Overly complex responses to a situation can be unreasonable, but you can’t cut someone off mid-post! Sometimes you might just have to do that. But how you do it is the key to keeping everyone happy.

Sometimes the best option with this type of player is to talk to the CO and XO. Then if you still have a problem you might have to start voiding posts. Better still, get more imaginative and come up with something to shake them out of it.

This, leads nicely to some of the golden rules of GMing that you will run up against…

Voiding Posts
There are paragraphs of rules about this in OGRE, and you can void away as long as you keep within those rules. However, void too often, or void without thinking and you may upset not only the player but the whole crew. When voiding a post sometimes you have to weigh the pros and cons, talk to the CO, try talking to the player. A good GM can often write their way out of having to void a post, and fix the situation. Golden rule, don’t void unless you absolutely have to and then make sure you follow the rules to the letter.

Thou shalt not kill
A player may have driven you mad beyond belief but you cannot kill his character off, nor can you put him in a situation where there is no way out. While this is a genuine possibility in the real world, in STF respect for other people’s creations is given, thus we do not kill another person’s character. Of course like all rules there are exceptions to this: you can use death warnings. To find out more read up on this in OGRE.

Nor destroy the ship
So it’s fun to blow up a ship, all GMs understand this, but to save on the paperwork and so forth STF has rules about this. Many GMs delight in hull breaches, failed shields, and sparking bridge consoles. Before you lose matter/antimatter containment on that warp core, however, make sure you have the blessing of both the captain and fleet commander. You’ll find the up to date rules in OGRE.

Star Trek Canon
In STF we have a set list of references that are considered canon. You can find them in Engineering: References.

Honor Star Trek canon and keep it holy. Always anchor your storyline with plausibility. It’s true that the universe in which we play is one of science fiction, but that’s no excuse to create things that don’t mesh with Trek physics. If you’re not sure about the plausibility of a plot point, research it. Here, ignorance is not bliss. By the same token, do not rewrite that which has been written. You cannot rewrite Trek history.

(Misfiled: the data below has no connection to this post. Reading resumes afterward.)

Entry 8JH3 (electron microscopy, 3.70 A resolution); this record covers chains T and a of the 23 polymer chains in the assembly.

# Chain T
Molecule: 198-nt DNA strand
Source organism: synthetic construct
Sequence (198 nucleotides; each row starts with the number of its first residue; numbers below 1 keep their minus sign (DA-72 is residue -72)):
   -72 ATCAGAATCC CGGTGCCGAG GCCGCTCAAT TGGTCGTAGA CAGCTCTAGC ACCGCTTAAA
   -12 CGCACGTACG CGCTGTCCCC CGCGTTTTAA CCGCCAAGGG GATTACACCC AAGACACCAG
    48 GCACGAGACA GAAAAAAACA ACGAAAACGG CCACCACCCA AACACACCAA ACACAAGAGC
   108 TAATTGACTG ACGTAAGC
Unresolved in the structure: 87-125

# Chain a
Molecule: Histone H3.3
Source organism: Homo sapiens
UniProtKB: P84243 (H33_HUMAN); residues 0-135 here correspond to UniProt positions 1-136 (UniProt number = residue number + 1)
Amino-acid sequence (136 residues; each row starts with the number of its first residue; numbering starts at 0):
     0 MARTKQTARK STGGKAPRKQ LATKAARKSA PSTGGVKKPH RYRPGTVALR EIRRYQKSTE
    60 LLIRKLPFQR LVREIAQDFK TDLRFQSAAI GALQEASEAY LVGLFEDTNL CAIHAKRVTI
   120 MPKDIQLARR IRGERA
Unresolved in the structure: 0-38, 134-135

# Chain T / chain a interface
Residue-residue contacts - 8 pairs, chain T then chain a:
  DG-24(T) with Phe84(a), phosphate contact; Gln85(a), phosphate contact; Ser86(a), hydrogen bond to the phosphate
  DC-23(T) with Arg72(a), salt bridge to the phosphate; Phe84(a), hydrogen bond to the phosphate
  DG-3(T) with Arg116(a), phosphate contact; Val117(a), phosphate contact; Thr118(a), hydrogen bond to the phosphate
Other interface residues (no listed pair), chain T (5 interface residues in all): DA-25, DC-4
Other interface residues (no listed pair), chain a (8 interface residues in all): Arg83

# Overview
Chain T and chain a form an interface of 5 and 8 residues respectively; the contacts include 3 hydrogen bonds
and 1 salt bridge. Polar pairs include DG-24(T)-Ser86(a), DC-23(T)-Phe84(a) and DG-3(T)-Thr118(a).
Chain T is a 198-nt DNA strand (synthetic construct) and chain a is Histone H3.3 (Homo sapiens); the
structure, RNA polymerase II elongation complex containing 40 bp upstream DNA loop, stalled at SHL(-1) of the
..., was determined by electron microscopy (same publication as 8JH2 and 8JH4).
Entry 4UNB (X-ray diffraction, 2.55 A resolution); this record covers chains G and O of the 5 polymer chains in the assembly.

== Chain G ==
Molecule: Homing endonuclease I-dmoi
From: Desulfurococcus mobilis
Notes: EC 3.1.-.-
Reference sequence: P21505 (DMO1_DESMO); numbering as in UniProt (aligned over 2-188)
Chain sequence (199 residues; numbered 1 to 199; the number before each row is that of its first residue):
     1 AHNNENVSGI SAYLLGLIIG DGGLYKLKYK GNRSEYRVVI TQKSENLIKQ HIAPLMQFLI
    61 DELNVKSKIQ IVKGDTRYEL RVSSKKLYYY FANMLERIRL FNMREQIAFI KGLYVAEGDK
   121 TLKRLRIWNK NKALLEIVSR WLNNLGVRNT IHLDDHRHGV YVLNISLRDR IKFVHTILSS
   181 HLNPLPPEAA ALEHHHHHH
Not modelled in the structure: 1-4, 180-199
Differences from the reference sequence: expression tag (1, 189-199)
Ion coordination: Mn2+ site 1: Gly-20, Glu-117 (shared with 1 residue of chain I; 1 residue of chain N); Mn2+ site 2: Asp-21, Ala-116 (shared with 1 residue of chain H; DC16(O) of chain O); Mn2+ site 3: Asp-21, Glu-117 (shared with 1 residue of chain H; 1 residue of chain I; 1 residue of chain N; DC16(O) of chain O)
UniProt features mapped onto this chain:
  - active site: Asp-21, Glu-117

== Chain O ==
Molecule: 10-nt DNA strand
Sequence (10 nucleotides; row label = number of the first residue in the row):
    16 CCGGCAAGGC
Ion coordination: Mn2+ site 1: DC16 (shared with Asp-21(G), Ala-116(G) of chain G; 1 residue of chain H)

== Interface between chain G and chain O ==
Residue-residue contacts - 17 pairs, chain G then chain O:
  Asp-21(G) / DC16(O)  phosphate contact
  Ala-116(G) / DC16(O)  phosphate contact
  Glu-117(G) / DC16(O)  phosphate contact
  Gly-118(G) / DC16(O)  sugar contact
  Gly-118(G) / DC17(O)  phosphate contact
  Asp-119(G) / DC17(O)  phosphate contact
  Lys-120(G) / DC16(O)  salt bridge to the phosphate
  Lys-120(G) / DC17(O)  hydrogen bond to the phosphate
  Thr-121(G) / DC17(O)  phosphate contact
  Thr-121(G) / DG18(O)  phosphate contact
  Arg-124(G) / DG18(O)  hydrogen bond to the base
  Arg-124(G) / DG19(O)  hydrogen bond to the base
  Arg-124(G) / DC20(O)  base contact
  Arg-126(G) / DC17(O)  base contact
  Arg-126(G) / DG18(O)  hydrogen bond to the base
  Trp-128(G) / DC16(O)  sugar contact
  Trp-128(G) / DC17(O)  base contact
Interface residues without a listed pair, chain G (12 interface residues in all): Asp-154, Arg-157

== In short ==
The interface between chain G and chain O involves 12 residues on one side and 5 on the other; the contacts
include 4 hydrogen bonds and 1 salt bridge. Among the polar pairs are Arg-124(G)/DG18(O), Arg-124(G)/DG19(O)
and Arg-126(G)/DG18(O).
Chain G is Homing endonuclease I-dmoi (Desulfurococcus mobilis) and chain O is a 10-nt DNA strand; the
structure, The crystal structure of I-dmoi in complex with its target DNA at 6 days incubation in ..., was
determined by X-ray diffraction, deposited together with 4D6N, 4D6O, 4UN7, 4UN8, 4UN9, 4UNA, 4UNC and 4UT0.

Show respect for your fellow players
Creative roleplayers often have little side sims going in addition to their participation in the main sim. If you see a way to incorporate their story into yours, be sure to ask them before you take over. Often a little word in the ear or email of another player can go a long way to making your sim so much better. Don’t underestimate the value of outside input.


You’re now armed with all the GM theory you’re going to need to get started as a GM, or improve upon your GMing skills. That doesn’t mean there isn’t any more to learn. Even the most experienced GM is still learning. Like life, GMing always changes.

If you’ve paid attention to what was said in this course and if you thought about the advice the other GMs provided, you’re building on a solid foundation. Enjoy the journey. Now go take the exam. The sooner you take it, the sooner you’ll be GMing. Good luck!


Past contributors:
Deanne Ashton, Chris Ashley, Steve Ashton, Mike Bourdaa, Stuart Coll, Jeremy Friedman, Larry Garfield, Brian Moss, Owen Townes, Moe Younis, Colin Wyers, Sarah Hemenway, Alex Verdusco and Amanda Noon.

*Presently rewritten by Krys McLean and Matthew Bernardin with contributions from Gene Gibbs and Lindsay Bayes.